{what i like about boogs}

During my daily perusal of the Publishers Lunch e-newsletter, I was thrilled to see that one of my favorite blogs has just signed a book deal. Bangable Dudes in History (subtitle: “Dead man porn for your still-beating heart) is a hilarious and not-so-family-friendly blog that I, a history minor in college, very much enjoy nerding out to. Congratulations, blogger Megan, on your upcoming book!

This may be a controversial opinion, but I am quite a fan of the trending blog-books, or “boogs,” as I’ve decided to call them. Looking over my blogroll (highlights of which I include in the “Other Things I Like” page on this site), several of them have spawned books. Obviously PostSecret has several; Dear Old Love and hipster puppies also recently published. And then, of course, there’s the more “legitimate” books that began as blogs—Julie and Julia and A Homemade Life come to mind.

As a bit of an Internet junkie (umm, duh—I have a blog), I find these boogs to be fun (often hilarious) snippets of human experience (like PS and DOL) or random facts and photos (like BDiH and hp). Now we seem to be moving beyond the blogging world and into any online viral trend that surfaces—for who could resist Boo, Facebook’s cutest dog?

What do you think? Are boogs cool or annoying? What blogs would you like to see made into boogs?

{crutching along}

Man, am I sick of crutches. Last night, I dreamt that I was walking with crutches. Then I forgot them somewhere and had to go back and get them. So now I am on crutches even in my dreams. Although I guess the point of that dream was that I don’t need them any more! Would that my physical therapist/parents agreed with me.

This weekend at my gramma’s house, I read two books. They were both about 10-year-old girls, but that was about all that they had in common. Ellen Foster, which I brought with me, is a Southern coming-of-age novella, while Sarah’s Key, which my gramma had, is a Holocaust narrative/present-day journalism project mishmash of a novel. Since two books are the subject of this post, I thought I’d cut things down a bit by doing the old 2&2 review of each.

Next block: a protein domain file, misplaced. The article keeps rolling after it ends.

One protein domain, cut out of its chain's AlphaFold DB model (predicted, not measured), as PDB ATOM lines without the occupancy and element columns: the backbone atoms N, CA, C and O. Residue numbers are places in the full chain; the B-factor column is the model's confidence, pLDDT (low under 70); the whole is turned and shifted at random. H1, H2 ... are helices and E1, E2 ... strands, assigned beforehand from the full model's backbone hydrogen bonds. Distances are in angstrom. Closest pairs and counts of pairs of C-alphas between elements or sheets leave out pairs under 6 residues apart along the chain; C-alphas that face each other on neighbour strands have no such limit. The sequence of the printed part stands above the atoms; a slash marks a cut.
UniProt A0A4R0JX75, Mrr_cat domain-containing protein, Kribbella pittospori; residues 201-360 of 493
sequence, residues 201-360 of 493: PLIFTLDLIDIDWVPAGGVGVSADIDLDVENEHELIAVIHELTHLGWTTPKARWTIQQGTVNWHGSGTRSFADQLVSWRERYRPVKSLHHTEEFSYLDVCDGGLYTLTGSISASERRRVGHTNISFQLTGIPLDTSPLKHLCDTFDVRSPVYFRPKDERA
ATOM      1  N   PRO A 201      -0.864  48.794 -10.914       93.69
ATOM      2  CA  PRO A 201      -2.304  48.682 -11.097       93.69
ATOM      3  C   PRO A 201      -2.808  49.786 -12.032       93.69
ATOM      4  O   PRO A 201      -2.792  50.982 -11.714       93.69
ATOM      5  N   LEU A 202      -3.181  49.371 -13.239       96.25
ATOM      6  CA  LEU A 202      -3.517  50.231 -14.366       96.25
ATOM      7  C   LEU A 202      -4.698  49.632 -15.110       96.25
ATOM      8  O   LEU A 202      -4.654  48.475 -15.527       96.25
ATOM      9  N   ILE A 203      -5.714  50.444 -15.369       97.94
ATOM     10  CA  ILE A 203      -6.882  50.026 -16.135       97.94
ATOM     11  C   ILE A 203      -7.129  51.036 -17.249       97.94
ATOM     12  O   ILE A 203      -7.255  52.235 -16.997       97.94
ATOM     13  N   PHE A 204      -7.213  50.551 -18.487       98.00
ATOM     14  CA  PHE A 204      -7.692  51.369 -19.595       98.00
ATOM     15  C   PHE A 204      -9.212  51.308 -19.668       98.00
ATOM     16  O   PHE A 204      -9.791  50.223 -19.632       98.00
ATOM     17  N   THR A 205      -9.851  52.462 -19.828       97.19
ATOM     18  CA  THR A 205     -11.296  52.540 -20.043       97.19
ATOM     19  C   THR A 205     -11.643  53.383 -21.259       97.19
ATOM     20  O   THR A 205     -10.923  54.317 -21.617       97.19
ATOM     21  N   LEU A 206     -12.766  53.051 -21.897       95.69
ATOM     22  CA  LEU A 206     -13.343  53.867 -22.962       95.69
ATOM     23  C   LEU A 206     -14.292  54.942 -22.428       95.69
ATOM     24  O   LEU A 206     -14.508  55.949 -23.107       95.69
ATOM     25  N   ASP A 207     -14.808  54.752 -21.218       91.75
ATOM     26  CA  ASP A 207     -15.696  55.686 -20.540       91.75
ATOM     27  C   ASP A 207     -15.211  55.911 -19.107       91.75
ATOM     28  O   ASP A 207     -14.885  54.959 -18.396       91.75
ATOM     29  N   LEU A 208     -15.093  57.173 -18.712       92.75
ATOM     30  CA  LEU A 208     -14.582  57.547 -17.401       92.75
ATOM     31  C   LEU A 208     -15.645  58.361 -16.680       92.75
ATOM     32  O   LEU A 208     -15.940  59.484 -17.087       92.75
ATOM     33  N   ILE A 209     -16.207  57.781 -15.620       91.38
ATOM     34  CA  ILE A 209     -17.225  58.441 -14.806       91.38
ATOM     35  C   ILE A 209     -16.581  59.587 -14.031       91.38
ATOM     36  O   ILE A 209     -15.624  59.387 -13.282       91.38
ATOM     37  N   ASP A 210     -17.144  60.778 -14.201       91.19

Ellen Foster by Kaye Gibbons

Two things I loved:

1. The setting. I have a large, large soft spot for the South. Seriously. Everything from Fried Green Tomatoes at the Whistle Stop Café to Friday Night Lights gets me going. It’s just a personal weakness.

2. Ellen Foster. This book is her, with one of the clearest, strongest narrative voices I’ve ever read. This smart-as-a-whip 10-year-old has a spirit that rises above her abominable circumstances and horrific family life and gets her reader smiling with admiration. She’s sincere, loyal, caring, and hilarious, in a way that reminds me of my gramma, oddly enough.

The way to shop when you have a limit on money and you don’t want to be bothered picking out and matching up items in your wardrobe is to buy everything alike. . . I always take a long time to try it all on and make sure I feel right. Then I pay for it and make sure I got my receipt in case something falls apart. . . They ought to build things to last. When I get back to where I am living I lay all the clothes on the bed and admire how it all matches.

Two things I didn’t love:

1. The length. I’m a whiner, but I honestly just wanted more of Ellen. 126 pages was not enough.

2. The ending. The book ended on a strong racial message that seemed a little tacked on. Commentary on race issues are sprinkled sparingly throughout the book, but I thought that Ellen’s journey focused more on other themes (family, faith, free will) that could have served as the ending’s focus.

Sarah’s Key by Tatiana de Rosnay

Two things I loved:

1. The historical content. The book covers an event known as the Vel’ d’Hiv’, when over 13,000 Parisian Jews were rounded up by French police and, after being held in horrific conditions, were sent to concentration camps, from which almost none of them returned. After 10 years of French study and a semester abroad, I count myself more informed than the average reader on France’s role in the Holocaust, and I found the book to be well-researched and fascinating.

2. Sarah’s story. Besides being well-researched, de Rosnay’s writing brings the atrocities that she suffered to life without allowing her reader to lose hope. Sarah’s bravery and compassion makes the reader an ally from the beginning.

Two things I didn’t love:

1. The modern storyline. Sarah’s story is mirrored by that of middle-aged American expatriate journalist Julia, whose discovery of Sarah’s history coincides with her own marital troubles. Frankly, I just wasn’t that interested.

2. The writing style. At times, the writing was a little overdone, almost like de Rosnay was trying to imitate great classics. This mainly happened during the modern storyline; again, the parts about Sarah were for the most part very well-done.

What did you read this weekend? I hope it was enjoyable!

{i want cake}